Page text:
Titans owner Bud Adams has made it clear that Johnson will not receive an offer until he shows up to play. It’s a battle of wills at this point, and logic indicates that one side will cave sometime in the next few weeks at best, months at worst. Depending on what Johnson does, it will be blatantly obvious how much importance he places on his income and how much is attributed to camaraderie with his teammates, who he knows can’t win without him.
Either way, Johnson’s holdout is more of a regrettable situation for the team than the player himself.
The Osi Umenyiora-Giants standoff is almost better classified as a soap opera than a holdout, though the tension has abated somewhat recently. While Umenyiora wasn’t technically a holdout—he wouldn’t have been able to practice anyway—it’s hard not to view his actions as such.
Osi has reluctantly agreed to play out the season with his $3.125 million base salary, but he won’t be ready to play anytime soon. Umenyiora recently underwent arthroscopic surgery on his knee that will keep him off the field for about a month. So he’s hurt and hasn’t received the contract offer he’d like; will Umenyiora regret being so vocal and disgruntled about his contract?
It’s definitely possible Osi could have cost himself some money with his approach. After being such a problem this time around, the Giants will be wary of Umenyiora in the future. Had the negotiations gone more peacefully, perhaps Osi could’ve gotten a decent extension before the surgery. Now, he will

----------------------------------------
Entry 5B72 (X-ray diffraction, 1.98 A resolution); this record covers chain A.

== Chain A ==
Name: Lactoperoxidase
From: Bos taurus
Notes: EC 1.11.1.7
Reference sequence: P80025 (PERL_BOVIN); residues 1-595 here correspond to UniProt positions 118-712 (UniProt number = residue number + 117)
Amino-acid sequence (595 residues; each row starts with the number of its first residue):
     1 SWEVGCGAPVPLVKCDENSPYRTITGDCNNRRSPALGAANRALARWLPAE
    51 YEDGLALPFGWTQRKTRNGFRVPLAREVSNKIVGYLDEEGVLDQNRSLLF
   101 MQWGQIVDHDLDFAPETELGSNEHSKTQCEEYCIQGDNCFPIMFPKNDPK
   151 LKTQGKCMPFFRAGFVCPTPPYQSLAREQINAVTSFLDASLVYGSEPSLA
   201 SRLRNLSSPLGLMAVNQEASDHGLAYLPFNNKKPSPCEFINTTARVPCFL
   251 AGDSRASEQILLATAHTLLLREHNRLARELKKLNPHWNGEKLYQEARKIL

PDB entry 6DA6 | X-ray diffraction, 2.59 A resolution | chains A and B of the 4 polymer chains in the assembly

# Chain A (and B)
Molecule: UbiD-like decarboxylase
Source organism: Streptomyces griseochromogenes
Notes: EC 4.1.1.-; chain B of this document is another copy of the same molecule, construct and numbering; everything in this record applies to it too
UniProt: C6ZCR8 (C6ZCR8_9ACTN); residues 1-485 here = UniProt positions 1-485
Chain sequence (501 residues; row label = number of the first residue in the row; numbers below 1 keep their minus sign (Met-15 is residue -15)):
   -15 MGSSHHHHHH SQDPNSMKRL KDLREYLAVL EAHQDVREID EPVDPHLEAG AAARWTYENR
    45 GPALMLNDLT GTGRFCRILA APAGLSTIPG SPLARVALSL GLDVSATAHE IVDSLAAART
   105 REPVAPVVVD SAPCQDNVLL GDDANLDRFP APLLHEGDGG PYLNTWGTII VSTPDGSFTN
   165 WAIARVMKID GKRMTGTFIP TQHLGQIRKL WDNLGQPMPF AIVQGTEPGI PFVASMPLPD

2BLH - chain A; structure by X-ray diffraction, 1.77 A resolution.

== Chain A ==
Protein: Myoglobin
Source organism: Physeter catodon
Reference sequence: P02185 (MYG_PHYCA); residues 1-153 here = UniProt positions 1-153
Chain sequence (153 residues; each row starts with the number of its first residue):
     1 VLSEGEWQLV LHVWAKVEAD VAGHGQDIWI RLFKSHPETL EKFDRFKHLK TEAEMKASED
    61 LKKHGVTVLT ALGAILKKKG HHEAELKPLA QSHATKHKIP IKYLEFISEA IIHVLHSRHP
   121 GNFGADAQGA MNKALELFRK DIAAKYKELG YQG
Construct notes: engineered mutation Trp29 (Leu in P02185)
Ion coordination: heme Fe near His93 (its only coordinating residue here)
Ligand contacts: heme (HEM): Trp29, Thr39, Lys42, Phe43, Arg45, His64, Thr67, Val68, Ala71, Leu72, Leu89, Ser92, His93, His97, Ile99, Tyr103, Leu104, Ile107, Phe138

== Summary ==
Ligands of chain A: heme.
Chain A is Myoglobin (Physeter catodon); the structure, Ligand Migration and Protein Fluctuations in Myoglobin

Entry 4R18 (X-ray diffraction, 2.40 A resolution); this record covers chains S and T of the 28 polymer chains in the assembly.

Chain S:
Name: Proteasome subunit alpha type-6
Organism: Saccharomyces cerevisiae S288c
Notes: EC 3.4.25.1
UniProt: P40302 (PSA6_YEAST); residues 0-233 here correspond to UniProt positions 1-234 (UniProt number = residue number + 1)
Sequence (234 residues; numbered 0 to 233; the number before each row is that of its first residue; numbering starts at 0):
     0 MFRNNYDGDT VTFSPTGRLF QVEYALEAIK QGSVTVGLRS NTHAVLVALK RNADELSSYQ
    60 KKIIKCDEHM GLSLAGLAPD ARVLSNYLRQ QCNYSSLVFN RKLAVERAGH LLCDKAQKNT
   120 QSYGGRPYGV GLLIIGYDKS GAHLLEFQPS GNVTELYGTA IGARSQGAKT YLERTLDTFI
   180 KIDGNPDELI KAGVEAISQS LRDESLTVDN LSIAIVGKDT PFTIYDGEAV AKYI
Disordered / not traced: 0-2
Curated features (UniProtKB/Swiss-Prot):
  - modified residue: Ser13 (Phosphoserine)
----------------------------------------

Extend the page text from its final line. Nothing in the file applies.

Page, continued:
have to come back and prove his worth all over again, potentially costing himself money if he declines.
Another factor severely limiting Umenyiora’s leverage is rookie Jason Pierre-Paul. JPP has looked great thus far and has given the Giants hope that he can develop into Umenyiora’s mold. If that progression occurs quicker than anticipated, Umenyiora will lose more and more snaps to the rookie and have even less opportunity to showcase himself for future employers.
If Osi Umenyiora doesn’t have the kind of season that can convince the NFL he is still a top-shelf player, he will undoubtedly regret his contract dispute preceding the 2011 season and wish he had accepted a lesser offer than the one he was seeking.
Another player who will have to have a great 2011 because of his contract dispute is Cortland Finnegan. While Finnegan only walked out on a weekend’s worth of practices, the impact will last much longer.